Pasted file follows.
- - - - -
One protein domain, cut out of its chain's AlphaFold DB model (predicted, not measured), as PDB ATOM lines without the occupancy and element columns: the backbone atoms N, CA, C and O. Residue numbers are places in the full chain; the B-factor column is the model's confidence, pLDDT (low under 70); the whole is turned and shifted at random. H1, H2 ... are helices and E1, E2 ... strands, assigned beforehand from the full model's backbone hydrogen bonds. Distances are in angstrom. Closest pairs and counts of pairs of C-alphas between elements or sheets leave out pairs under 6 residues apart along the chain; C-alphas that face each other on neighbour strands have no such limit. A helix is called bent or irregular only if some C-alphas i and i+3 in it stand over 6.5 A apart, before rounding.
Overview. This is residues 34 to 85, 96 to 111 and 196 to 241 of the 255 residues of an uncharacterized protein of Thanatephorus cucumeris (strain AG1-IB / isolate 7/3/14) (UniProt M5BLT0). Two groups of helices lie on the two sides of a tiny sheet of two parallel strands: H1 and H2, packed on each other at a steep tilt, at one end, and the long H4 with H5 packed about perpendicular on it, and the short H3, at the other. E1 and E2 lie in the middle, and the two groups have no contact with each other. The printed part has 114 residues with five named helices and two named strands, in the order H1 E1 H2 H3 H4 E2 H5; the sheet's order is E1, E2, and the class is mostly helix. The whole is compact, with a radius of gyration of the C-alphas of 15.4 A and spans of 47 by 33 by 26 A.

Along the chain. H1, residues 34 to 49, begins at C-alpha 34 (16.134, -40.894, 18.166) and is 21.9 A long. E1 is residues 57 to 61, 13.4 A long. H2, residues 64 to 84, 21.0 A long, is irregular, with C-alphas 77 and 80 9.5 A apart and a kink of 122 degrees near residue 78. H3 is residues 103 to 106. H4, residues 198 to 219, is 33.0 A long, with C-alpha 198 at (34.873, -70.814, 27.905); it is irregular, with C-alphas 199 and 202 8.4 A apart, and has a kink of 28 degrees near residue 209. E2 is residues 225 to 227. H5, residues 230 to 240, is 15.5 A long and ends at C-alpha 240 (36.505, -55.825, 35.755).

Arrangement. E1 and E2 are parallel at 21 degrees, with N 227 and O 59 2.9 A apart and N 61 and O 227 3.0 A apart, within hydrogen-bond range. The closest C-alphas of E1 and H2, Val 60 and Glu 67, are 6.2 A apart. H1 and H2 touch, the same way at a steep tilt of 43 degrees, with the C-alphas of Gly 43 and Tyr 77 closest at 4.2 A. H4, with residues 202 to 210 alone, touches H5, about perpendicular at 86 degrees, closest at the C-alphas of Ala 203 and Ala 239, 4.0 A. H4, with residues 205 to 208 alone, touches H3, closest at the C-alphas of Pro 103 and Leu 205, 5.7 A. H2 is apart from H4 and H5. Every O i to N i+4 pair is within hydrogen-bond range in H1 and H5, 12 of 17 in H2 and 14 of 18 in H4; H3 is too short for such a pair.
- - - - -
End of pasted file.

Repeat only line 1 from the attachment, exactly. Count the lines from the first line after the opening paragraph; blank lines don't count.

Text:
Overview. This is residues 34 to 85, 96 to 111 and 196 to 241 of the 255 residues of an uncharacterized protein of Thanatephorus cucumeris (strain AG1-IB / isolate 7/3/14) (UniProt M5BLT0). Two groups of helices lie on the two sides of a tiny sheet of two parallel strands: H1 and H2, packed on each other at a steep tilt, at one end, and the long H4 with H5 packed about perpendicular on it, and the short H3, at the other. E1 and E2 lie in the middle, and the two groups have no contact with each other. The printed part has 114 residues with five named helices and two named strands, in the order H1 E1 H2 H3 H4 E2 H5; the sheet's order is E1, E2, and the class is mostly helix. The whole is compact, with a radius of gyration of the C-alphas of 15.4 A and spans of 47 by 33 by 26 A.